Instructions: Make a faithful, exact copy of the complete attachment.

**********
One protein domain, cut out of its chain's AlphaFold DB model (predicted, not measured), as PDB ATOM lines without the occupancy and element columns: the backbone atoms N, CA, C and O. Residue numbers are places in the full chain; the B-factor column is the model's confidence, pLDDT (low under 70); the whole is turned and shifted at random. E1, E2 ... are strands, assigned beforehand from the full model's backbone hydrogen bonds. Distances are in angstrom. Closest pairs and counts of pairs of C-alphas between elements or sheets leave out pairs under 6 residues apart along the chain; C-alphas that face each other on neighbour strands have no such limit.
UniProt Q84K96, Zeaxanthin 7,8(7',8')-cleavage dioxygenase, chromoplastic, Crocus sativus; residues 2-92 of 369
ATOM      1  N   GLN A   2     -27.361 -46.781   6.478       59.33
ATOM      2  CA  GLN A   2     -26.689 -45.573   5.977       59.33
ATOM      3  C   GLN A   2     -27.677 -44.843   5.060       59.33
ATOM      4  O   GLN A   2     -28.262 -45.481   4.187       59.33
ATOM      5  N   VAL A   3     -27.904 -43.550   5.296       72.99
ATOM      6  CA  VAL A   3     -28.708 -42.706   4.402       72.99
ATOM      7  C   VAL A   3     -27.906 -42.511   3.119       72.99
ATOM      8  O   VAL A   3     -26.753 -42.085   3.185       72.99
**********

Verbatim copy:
One protein domain, cut out of its chain's AlphaFold DB model (predicted, not measured), as PDB ATOM lines without the occupancy and element columns: the backbone atoms N, CA, C and O. Residue numbers are places in the full chain; the B-factor column is the model's confidence, pLDDT (low under 70); the whole is turned and shifted at random. E1, E2 ... are strands, assigned beforehand from the full model's backbone hydrogen bonds. Distances are in angstrom. Closest pairs and counts of pairs of C-alphas between elements or sheets leave out pairs under 6 residues apart along the chain; C-alphas that face each other on neighbour strands have no such limit.
UniProt Q84K96, Zeaxanthin 7,8(7',8')-cleavage dioxygenase, chromoplastic, Crocus sativus; residues 2-92 of 369
ATOM      1  N   GLN A   2     -27.361 -46.781   6.478       59.33
ATOM      2  CA  GLN A   2     -26.689 -45.573   5.977       59.33
ATOM      3  C   GLN A   2     -27.677 -44.843   5.060       59.33
ATOM      4  O   GLN A   2     -28.262 -45.481   4.187       59.33
ATOM      5  N   VAL A   3     -27.904 -43.550   5.296       72.99
ATOM      6  CA  VAL A   3     -28.708 -42.706   4.402       72.99
ATOM      7  C   VAL A   3     -27.906 -42.511   3.119       72.99
ATOM      8  O   VAL A   3     -26.753 -42.085   3.185       72.99